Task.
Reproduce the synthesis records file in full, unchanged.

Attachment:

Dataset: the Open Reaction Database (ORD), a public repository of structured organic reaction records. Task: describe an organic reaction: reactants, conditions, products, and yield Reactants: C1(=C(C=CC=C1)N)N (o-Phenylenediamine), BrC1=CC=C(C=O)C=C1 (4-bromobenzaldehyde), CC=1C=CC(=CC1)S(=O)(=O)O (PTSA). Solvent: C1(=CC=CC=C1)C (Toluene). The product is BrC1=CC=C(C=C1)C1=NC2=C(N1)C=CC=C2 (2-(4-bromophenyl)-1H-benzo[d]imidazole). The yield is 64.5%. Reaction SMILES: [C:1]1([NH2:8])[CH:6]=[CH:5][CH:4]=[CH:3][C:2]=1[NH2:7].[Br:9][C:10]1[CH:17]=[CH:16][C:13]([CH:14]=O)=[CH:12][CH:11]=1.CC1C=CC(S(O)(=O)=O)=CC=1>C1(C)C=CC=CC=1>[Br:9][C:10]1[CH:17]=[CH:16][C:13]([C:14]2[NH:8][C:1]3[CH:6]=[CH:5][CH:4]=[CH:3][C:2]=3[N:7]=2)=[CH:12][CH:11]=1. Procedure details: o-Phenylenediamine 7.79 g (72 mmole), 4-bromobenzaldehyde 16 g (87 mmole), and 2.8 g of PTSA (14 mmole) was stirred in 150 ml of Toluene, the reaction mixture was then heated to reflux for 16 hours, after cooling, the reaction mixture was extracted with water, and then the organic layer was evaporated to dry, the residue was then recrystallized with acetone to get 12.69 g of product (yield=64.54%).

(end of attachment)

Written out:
Dataset: the Open Reaction Database (ORD), a public repository of structured organic reaction records. Task: describe an organic reaction: reactants, conditions, products, and yield Reactants: C1(=C(C=CC=C1)N)N (o-Phenylenediamine), BrC1=CC=C(C=O)C=C1 (4-bromobenzaldehyde), CC=1C=CC(=CC1)S(=O)(=O)O (PTSA). Solvent: C1(=CC=CC=C1)C (Toluene). The product is BrC1=CC=C(C=C1)C1=NC2=C(N1)C=CC=C2 (2-(4-bromophenyl)-1H-benzo[d]imidazole). The yield is 64.5%. Reaction SMILES: [C:1]1([NH2:8])[CH:6]=[CH:5][CH:4]=[CH:3][C:2]=1[NH2:7].[Br:9][C:10]1[CH:17]=[CH:16][C:13]([CH:14]=O)=[CH:12][CH:11]=1.CC1C=CC(S(O)(=O)=O)=CC=1>C1(C)C=CC=CC=1>[Br:9][C:10]1[CH:17]=[CH:16][C:13]([C:14]2[NH:8][C:1]3[CH:6]=[CH:5][CH:4]=[CH:3][C:2]=3[N:7]=2)=[CH:12][CH:11]=1. Procedure details: o-Phenylenediamine 7.79 g (72 mmole), 4-bromobenzaldehyde 16 g (87 mmole), and 2.8 g of PTSA (14 mmole) was stirred in 150 ml of Toluene, the reaction mixture was then heated to reflux for 16 hours, after cooling, the reaction mixture was extracted with water, and then the organic layer was evaporated to dry, the residue was then recrystallized with acetone to get 12.69 g of product (yield=64.54%).